But there are also drawbacks, Strings as method parameters could always lead to errors that you won’t see at compile time but only at runtime. The same is true for the style class defintion in the css file itself, where also a typo is enough to give you a runtime error.

    The other main problem is that it’s just not everything possible in css that is possible in code. Of course you could mix both approaches but to be honest this is also not very good to support afterwards.

    So let’s take a look at the code approach…

     

    Using Code:

    Using code offers you all possibilities, even if it feels a bit like Java Swing programming. The code to produce the expected image looks like follows…

        Circle circle = new Circle(64, 64, 48);    

        Paint fill = new LinearGradient(0, 18, 0, 110, 

                                        false, CycleMethod.NO_CYCLE,

                                        new Stop(0.0, Color.rgb(207, 0, 58)),

                                        new Stop(1.0, Color.rgb(129, 0, 33)));

        circle.setFill(fill);

        circle.setStroke(null);


        // Create the dark inner shadow on the bottom

        InnerShadow innerShadow = InnerShadowBuilder.create()

                                                    .offsetY(5)

                                                    .radius(5)

                                                    .color(Color.color(0, 0, 0, 0.65))

                                                    .blurType(BlurType.GAUSSIAN)

                                                    .build();


         // Create the bright inner glow on the top

        InnerShadow innerGlow = InnerShadowBuilder.create()

                                                  .offsetY(5)

                                                  .radius(5)

                                                  .color(Color.color(1, 1, 1, 0.65))

                                                  .blurType(BlurType.GAUSSIAN)

                                                  .input(innerShadow)

                                                  .build();


        // Create the drop shadow on the outside

        DropShadow dropShadow = DropShadowBuilder.create()

                                                 .radius(5)

                                                 .color(Color.color(0, 0, 0, 0.65))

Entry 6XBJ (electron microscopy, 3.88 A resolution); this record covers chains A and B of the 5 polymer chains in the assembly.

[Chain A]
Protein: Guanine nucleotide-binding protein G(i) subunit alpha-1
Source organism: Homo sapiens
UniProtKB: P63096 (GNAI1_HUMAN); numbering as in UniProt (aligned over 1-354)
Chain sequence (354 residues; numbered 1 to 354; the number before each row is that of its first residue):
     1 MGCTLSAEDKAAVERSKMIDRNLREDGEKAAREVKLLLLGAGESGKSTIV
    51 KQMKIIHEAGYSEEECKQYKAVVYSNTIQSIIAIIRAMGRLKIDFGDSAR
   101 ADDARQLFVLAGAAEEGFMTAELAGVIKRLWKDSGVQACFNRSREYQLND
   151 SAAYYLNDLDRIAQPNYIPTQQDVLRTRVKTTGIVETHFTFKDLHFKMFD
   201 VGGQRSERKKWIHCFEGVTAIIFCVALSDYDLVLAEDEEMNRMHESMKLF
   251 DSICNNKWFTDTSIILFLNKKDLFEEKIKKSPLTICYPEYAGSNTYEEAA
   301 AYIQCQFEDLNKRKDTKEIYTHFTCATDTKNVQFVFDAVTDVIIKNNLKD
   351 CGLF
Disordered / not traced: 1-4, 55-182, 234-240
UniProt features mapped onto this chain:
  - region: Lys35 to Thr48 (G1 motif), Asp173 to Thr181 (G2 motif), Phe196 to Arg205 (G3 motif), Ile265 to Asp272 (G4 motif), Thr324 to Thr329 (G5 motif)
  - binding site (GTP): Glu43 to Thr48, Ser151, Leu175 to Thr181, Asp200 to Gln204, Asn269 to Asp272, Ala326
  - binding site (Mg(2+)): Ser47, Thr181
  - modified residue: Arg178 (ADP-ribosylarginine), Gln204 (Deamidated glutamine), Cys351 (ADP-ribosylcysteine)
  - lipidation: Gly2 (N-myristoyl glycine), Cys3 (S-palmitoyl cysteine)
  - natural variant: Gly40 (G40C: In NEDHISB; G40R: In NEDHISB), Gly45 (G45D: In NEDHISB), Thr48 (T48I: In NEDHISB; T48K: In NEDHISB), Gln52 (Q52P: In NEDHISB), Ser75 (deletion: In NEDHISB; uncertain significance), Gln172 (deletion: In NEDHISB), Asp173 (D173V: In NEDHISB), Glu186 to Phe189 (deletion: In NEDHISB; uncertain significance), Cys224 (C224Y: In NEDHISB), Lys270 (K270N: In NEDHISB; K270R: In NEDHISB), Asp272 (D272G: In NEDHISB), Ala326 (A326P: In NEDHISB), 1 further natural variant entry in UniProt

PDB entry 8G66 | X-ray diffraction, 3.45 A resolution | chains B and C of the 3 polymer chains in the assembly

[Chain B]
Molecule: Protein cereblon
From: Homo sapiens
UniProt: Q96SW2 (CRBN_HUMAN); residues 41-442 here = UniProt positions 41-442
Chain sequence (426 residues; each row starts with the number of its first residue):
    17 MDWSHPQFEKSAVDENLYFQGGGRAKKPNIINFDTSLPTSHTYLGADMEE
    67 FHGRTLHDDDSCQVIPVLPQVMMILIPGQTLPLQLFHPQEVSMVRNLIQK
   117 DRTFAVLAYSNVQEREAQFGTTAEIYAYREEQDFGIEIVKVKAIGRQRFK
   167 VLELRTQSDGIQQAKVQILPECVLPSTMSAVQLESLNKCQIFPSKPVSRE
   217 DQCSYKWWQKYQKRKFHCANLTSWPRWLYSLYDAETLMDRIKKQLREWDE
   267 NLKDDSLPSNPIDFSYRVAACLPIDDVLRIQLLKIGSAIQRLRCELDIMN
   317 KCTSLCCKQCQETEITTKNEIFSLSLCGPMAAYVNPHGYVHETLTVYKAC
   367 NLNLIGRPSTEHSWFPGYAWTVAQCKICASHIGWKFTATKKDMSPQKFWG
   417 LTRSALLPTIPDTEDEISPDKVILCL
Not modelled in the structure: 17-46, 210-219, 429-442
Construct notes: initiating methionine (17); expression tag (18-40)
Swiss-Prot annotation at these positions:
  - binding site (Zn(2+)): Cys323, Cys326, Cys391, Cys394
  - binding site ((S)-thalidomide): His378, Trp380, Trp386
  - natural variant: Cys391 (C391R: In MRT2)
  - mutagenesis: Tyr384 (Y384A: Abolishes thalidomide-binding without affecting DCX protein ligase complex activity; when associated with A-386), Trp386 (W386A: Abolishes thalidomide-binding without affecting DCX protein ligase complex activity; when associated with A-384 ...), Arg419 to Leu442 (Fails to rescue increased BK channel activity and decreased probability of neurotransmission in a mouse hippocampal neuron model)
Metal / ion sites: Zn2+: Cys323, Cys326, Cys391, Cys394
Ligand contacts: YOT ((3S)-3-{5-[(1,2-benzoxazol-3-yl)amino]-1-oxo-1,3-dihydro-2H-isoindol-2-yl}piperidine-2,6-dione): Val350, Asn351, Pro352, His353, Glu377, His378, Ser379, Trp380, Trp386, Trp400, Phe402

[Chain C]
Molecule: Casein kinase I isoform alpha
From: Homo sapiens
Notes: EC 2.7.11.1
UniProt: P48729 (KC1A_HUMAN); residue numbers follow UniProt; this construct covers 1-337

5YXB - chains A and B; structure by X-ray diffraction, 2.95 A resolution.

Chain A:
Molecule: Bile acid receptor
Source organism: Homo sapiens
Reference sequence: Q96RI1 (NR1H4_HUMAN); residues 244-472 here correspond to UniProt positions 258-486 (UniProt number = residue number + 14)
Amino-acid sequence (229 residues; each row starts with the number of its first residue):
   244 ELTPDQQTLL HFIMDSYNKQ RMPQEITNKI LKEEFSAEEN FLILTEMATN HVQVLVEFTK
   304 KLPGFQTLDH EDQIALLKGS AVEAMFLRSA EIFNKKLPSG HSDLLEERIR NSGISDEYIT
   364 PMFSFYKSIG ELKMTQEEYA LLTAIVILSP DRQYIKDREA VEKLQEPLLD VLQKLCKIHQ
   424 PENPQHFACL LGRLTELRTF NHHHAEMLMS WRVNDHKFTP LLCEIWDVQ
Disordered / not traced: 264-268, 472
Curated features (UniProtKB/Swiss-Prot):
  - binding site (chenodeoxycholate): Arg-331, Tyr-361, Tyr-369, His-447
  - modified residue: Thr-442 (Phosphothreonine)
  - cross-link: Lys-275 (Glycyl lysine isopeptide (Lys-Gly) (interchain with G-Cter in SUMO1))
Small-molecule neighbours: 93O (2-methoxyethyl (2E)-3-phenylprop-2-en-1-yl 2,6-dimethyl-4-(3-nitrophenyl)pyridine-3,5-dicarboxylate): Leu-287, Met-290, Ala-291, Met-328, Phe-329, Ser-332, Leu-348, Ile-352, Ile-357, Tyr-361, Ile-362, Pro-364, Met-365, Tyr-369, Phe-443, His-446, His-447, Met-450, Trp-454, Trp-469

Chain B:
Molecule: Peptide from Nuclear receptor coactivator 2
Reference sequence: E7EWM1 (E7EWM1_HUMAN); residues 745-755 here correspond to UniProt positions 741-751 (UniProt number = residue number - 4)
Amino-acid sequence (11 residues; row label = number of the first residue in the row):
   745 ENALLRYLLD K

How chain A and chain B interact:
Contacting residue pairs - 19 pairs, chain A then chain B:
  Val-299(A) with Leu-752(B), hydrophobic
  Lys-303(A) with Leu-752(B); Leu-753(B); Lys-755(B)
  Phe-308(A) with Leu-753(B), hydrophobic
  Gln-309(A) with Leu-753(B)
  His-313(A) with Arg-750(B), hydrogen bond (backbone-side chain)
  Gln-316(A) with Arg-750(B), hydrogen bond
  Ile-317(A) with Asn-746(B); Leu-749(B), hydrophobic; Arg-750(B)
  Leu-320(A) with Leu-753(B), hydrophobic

.blurType(BlurType.GAUSSIAN)

                                                 .input(innerGlow)

                                                 .build();


        // Apply the chained effects to the shape

        circle.setEffect(dropShadow);

    The main difference between the code and the css approach is the possibility to chain effects in code and of course the amount of code you have to write. This means you could define an effect and use this effect as an input to another effect. With this solution we are able to add two inner shadows and a dropshadow to one shape. The result of this codes looks like this…

    120710 0005

    As you could see the result is very close to the source image. 

     

    Conclusion:

    There is no simple answer to the question which way you should choose because it really depends on the usecase. For standard styling where you only use a single effect or no effect at all the CSS approach absolutely makes sense but for more complex graphics with multiple effects it might be easier to choose the code approach. At the moment it’s also faster if you apply colors and gradients by using the code approach instead of the CSS approach but this might change in the future.

    I personally like the code approach more because of the “compile time safety” and the total control but I have to admit that the CSS approach is also really nice and I use both.

    So as always it’s up to you…so keep coding…

     

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    NEW – Canoo offers ULC Platinum Support

    July 10th, 2012
    Canoo logo
    Dear Reader

    Magicians, conjurers or illusionists – there are many designations for this most ingenious of professions which have one common hallmark. Namely, a baffled and amazed audience is frantically left asking “How do they do that?” Likewise, during software development, engineers like to take a look behind the scenes of utilized libraries and gain an insight into the how, what and why. But surely the entire source code – rather than a binary file – at one’s disposal must be unaffordable? Or perhaps not!

    Good advice need not cost the earth
    Using Canoo RIA Suite you can develop attractive web-based business applications in next to no time. Furthermore, you can make use of our wide range of support services. We have now enhanced this support with the new ULC Core Platinum Support. Customers with our ULC Core Premium Support can benefit from the license upgrade with immediate effect. This offer provides many advantages, likewise to new customers.